Can 'The Sprinkle Diet' really help you lose weight?
By Kathleen M. Zelman, MPH, RD, LD
WebMD Expert Column
You eat your favorite foods without counting calories, deprivation, or
cravings. All you do is sprinkle everything you eat with flavor-enhancing Sensa
crystals, and you'll lose weight, say advertisements promoting Sensa.
Alan Hirsch, MD, founder and neurologic director of the Smell and Taste
Treatment and Research Foundation in Chicago, developed Sensa crystals or "tastants"
that promote feelings of fullness and, ultimately, weight loss. If you stick
with Sensa, you could lose 30 pounds in six months, according to the company web
What Is the Sensa Diet?
While it's sometimes called "The Sprinkle Diet," the Sensa weight loss method
is not a diet per se.
Sensa sprinkles are food flakes made from maltodextrin, tricalcium phosphate,
silica, and flavors. You sprinkle them on food as you would salt or sugar, and
they enhance scent while adding either a mildly salty or sweet taste. Savory
flavors include cheddar cheese, onion, horseradish, ranch dressing, taco, and
Parmesan cheese. Sweet flavors are cocoa, spearmint, banana strawberry,
raspberry, and malt.
All the tastants are calorie-free, sugar-free, and sodium-free.
Sensa is intended to work with your sense of smell, fooling your brain and
stomach into thinking you're full, Hirsch says. He uses the term
"sensory-specific satiety" to describe the process by which smell receptors send
messages of fullness to your brain.
"The flavors may make people focus on the sensory characteristics of food --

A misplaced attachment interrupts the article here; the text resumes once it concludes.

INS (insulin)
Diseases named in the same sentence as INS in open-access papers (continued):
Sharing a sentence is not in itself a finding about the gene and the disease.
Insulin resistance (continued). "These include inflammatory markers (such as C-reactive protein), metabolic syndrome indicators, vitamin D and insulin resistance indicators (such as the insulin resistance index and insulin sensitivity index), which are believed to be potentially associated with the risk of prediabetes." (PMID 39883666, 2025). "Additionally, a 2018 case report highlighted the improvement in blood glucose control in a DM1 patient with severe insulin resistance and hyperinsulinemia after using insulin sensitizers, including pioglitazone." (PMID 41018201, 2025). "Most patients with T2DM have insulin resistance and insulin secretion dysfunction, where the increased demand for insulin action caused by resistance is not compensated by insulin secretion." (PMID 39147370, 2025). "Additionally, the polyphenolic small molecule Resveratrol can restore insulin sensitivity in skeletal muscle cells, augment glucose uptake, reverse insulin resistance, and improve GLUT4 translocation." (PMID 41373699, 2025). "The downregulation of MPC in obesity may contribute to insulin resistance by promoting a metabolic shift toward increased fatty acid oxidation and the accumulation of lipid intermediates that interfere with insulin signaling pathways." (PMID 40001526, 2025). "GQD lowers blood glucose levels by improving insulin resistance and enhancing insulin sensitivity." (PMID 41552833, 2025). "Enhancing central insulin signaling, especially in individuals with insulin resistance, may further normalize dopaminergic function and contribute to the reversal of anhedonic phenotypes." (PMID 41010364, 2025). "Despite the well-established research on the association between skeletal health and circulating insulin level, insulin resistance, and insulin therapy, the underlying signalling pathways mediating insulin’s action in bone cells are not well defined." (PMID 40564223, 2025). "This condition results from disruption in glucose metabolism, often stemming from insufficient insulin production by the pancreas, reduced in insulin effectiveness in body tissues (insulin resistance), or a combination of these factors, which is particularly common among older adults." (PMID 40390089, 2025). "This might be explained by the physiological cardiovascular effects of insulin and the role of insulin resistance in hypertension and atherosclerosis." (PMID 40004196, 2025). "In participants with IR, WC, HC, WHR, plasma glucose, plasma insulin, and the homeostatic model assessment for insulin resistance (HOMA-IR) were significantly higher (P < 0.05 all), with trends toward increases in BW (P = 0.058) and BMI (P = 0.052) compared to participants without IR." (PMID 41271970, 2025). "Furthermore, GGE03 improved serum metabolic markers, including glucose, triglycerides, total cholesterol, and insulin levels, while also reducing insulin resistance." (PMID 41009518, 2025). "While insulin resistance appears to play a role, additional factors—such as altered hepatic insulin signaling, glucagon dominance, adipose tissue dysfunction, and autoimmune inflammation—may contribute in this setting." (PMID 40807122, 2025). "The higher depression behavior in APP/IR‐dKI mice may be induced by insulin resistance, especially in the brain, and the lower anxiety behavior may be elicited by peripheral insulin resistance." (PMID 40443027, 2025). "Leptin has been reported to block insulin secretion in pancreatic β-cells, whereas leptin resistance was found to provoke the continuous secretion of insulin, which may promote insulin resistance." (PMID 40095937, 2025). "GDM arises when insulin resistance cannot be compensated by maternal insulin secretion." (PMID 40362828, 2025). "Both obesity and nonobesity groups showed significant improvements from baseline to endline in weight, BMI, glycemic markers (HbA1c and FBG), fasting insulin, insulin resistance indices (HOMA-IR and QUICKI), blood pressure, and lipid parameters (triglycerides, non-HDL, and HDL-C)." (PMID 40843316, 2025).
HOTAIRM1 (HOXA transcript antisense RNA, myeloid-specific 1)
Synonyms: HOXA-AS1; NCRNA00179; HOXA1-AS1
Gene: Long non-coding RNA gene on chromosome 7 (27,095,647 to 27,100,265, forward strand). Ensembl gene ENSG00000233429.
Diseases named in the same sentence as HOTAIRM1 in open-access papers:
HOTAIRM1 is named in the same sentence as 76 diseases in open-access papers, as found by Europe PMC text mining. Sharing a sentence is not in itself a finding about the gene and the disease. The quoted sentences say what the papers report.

smell and taste -- and can actually cause a change in eating habits and
behavior," Hirsch tells WebMD
A one-month Sensa starter kit costing $59, and a 6-month kit at an
introductory rate of $235, are available on the Sensa web site. (The Consumer
Affairs web site cautions dieters that the free trial is associated with an
automatic enrollment plan, and incurs an additional charge of $89.99 if you
don't send all of the product back within 30 days.)
What's the Evidence for Sensa?
The company's weight loss evidence is based on a few company-sponsored
"clinical" studies (not to be confused with a clinical trial, which is the gold
standard for research) done by Hirsch. These studies have not been published in
a peer-reviewed medical journal.
The lack of published scientific evidence on Sensa, along with a lack of diet
and fitness guidelines to accompany the product, raise a red flag for some
"This is not a magic bullet. There is no magic sprinkle. This isn't even a
diet," says diet and fitness expert, Pamela Peeke, MD. "It oversimplifies the
complex physiology and psychology associated with appetite."
She adds that there is nothing unique about the list of ingredients in the
Stick to Traditional Diet Strategies
Ultimately, if Sensa leads to fewer calories in, it should produce weight
loss. However, until more research is done to support the link between smell and
weight loss, many experts recommend sticking to traditional weight loss plans
that involve eating less and exercising more.
Educating yourself about healthy eating and making simple, sustainable
changes to your lifestyle are the keys to lasting weight loss. If you step up
your activity to burn 250 additional calories per day while cutting 250 calories
per day from your diet, you can shed 50 pounds in a year, Peeke says.
If you choose to try Sensa, check with your health care provider before
starting the program.
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